Rachel Kramer IDM

Software expert Rachel Kramer is the business development representative for QASymphony, an Atlanta-based company responsible for the creation of purpose-built testing and test management tools for utilization in software development. Kramer’s expertise in the conceptualization and development of QA tools has aided the company as it seeks to streamline the software testing process in the most efficient and effective way possible.

Kramer sharpened her software expertise as well as her business acumen during her time at Emory University, where she earned her bachelor’s degree. In her current role with QASymphony, Kramer is able to offer her insight regarding the design and delivery of tools created with the goal of yielding exceptional software. With an extensive business background bolstering her software expertise, Kramer is uniquely qualified for her position at QASymphony and is therefore able to offer a valuable and insightful perspective on a wide variety of subjects.

Since joining QASymphony, Kramer has been a vital component in the company’s ability to continually develop exceptional test management tools for use in the creation of high-quality software delivered at a rate conducive to companies operating at an Agile pace. With the help of Kramer, QASymphony’s award-winning platform has drawn industry-wide praise and has been cited as a critical test management tool by major companies and startups alike.`

Where did the idea for QASymphony come from?

Traditional test management methodologies were clearly inefficient, especially for companies looking to quickly scale without sacrificing anything in terms of quality.

What does your typical day look like and how do you make it productive?

I work with several different teams, so I spend most of my time collaborating with colleagues and determining the best possible strategy for improving all aspects of our business operations.

How do you bring ideas to life?

I try to see every issue from as many angles as possible in order to develop the most ideal approach for generating a solution.

What’s one trend that really excites you?

There are several still-emerging trends relating to software testing and software development, and I’ve long been interested in identifying these trends and taking action based on the progress that is made as a result.

 What is one habit of yours that makes you more productive as an entrepreneur?

My colleagues and I collaborate often, and that is a large part of the reason for the consistent productivity of our entire staff.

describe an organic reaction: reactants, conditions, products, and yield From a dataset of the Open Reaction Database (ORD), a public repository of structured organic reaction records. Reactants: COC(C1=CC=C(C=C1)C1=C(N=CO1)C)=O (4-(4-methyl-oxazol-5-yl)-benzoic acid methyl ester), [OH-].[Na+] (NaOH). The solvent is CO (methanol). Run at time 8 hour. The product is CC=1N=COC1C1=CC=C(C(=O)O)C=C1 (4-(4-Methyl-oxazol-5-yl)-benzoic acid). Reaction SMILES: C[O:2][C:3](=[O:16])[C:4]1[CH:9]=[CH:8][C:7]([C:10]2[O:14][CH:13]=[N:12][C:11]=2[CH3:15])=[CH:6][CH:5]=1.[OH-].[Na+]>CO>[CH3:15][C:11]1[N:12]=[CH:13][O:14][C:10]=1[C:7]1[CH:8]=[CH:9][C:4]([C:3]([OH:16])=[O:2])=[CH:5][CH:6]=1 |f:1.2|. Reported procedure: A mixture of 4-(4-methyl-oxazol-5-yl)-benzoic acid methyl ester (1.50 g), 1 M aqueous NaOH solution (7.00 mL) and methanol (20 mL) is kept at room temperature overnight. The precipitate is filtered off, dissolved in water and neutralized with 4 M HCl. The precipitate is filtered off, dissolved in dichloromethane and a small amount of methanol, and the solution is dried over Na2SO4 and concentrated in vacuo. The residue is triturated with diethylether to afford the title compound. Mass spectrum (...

What was the worst job you ever had and what did you learn from it?

While attending Emory, I held a position in which inefficiency clearly hampered operations in so many ways. It was a frustrating experience and reinforced my desire to pursue a position in which I could ensure operational efficiency.

If you were to start again, what would you do differently?

I’ve never regretted any decision I’ve made, so there is nothing I would go back and do differently.

As an entrepreneur, what is the one thing you do over and over and recommend everyone else do?

I believe in a collaborative approach, but I have the utmost confidence in myself when it comes to making a decision on any critical issue.

What is one strategy that has helped you grow your business? Please explain how.

We believe that our test management platform sells itself, so we ensure potential clients have access to a comprehensive demonstration of what the platform is capable of.

What is one failure you had as an entrepreneur, and how did you overcome it?

I try to view any suboptimal outcome as an opportunity to learn and improve, and I believe that quality has been a large part of my professional success.

What is one business idea that you’re willing to give away to our readers?

There are endless entrepreneurial possibilities in software development.

What is the best $100 you recently spent? What and why?

I took a few of my colleagues out to the Atlanta Symphony Orchestra as a way to celebrate the successful completion of a project we had all collaborated on.

What software and web services do you use? What do you love about them?

I love the software QASymphony has developed and love that I am able to contribute to the creation of such an outstanding platform.

What is the one book that you recommend our community should read and why?

As a reminder that established practices are not necessarily best practices, I’d recommend “Rework,” by Jason Fried and David Hansson.

What people have influenced your thinking and might be of interest to others?

Basecamp founder Jason Fried has made a significant impact on the way I approach business and software development.